I love your new column. I met you a few months ago but had no idea you did this. My impression of you then and now is a woman positive about life and able to make things better. I admire that. I used to be that way, but lately, I feel discouraged a lot, even depressed, what with the daily news and how distant and rude people have become. I try not to listen all day, but with social media, it seems every hour some awful thing takes place in the world. When I was little, I had a great imagination. I could escape into a dream world. Adults can’t do that; we have to be responsible and show up. Life used to be easy, but today I’ve lost my faith in miracles. Do you believe in them? Is there a way to get imagination back? I’d love to believe the world is still magical.
You sound as if you’re carrying the weight of the world on your shoulders. That has to be exhausting as well as disheartening. While it’s true as adults we’re told to put childish things away and as you put it, “show up” and be responsible, that doesn’t mean we have to put away our imagination or ability to keep dreaming and believing that life is astounding and miraculous.
Life is hard; reality does bite. Nature is harsh. We all eventually die. And in the midst of that bare-bones truth, we still have choices. Choices about not only what to wear and eat and think and love, but also choices about the quality of our time, what we choose to honor and protect, and certainly, how much and when to allow the endless noise around us in or not. Because it can suck us dry and will if we don’t control it.
You asked if I believe in miracles. The simplified answer is yes. They’re around us everyday, if we only take the time to see and hear. Whenever you feel you’ve lost your ability to believe, one way to regain it is to get outside yourself and focus on something simple but undeniably amazing, like the human body, or the universe, or even a tiny sprout pushing itself, against all odds, upwards through a crack in a city sidewalk.
But rather than talk about it, why don’t I just direct you to a place where everyday miracles are happening, right now, and you can watch in real time whenever you need a reminder that miracles do exist. Just log on to http://www.iws.org/hbe.html and you will find yourself looking at an eagles nest located ninety-five feet up in the air in a pine tree located somewhere in Humboldt Bay, California. Early this spring, for the second year in a row, I was lucky enough to witness a daily miracle as this amazing couple mated, then laid two delicate eggs and began the ritual of hatching and raising two beautiful babies.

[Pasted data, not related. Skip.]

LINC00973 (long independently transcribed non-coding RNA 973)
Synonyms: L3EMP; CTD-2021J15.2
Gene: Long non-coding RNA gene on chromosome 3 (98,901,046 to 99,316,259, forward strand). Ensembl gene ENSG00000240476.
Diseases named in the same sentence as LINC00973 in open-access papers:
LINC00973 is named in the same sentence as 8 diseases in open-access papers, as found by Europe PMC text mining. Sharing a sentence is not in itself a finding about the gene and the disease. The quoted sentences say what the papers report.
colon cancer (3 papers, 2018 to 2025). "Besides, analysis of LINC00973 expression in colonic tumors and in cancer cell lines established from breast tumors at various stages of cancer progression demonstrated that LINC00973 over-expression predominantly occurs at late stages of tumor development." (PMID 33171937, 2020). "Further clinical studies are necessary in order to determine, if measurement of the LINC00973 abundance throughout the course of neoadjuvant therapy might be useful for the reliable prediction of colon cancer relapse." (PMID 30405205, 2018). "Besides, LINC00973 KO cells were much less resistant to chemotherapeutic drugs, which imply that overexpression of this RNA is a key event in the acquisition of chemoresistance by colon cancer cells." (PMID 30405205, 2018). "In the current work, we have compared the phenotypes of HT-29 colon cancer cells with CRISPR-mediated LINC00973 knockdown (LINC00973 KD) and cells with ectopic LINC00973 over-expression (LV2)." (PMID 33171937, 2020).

Thanks to cameras provided through the generosity of many folks, we’re provided with amazing real-time, up-close views into the lives of this devoted eagle couple and the cycle of their family life and duties as they perform, with precision, love and diligence, the nearly herculean task of sitting on the eggs, 24/7, for five weeks, spelling one another as the instinctive need for food and flight pulls them away from this primal task, and then returning to the nest to relieve one another as the days and nights go by. And then, in a ritual as old as time that I observed with utter wonderment, each baby cracked its way out with the help of a pointed nib located on the top of its beak, evidence of another tiny miraculous design of Mother Nature created solely for this purpose.
Watching these four lives progress every day; observing each morning the superman-like growth of the babies as they double in side and then double again and begin to get their first, adolescent black feathers, while their parents patiently feed and clean and tend to them, it’s difficult to imagine how anyone watching wouldn’t feel touched and reaffirmed by a miracle.
But wait! There’s more if you should choose to continue onward. After you’ve visited with these majestic creatures, take another moment, step away and allow yourself to grow very quiet. If you do, you will feel and hear the sound of your heart, pulsing to its own unique rhythm. Everyday miracles are as simple and as close to you as that. We never have to stop believing. All it takes to rediscover that truth, day after day, is a small moment in time when we simply watch, listen and hear.
The Inner Bottom Line column now runs in first use on OregonLive.com/Living every Tuesday and appears in the weekend print edition of The Oregonian.
Olive Gallagher, life coach, ethicist, and national speaker and columnist, has a full-time private practice specializing in stress, boundaries, transition and choices.
You can submit your questions and ethical dilemmas or book consulting appointments and private and group coaching sessions with Olive at 503-908-7842 or www.theinnerbottomline.com.
Hard cover, Kindle and audio versions of Olive’s book, The Nude Ethicist: A Simple Path to The Good Life™, are now available on amazon.com.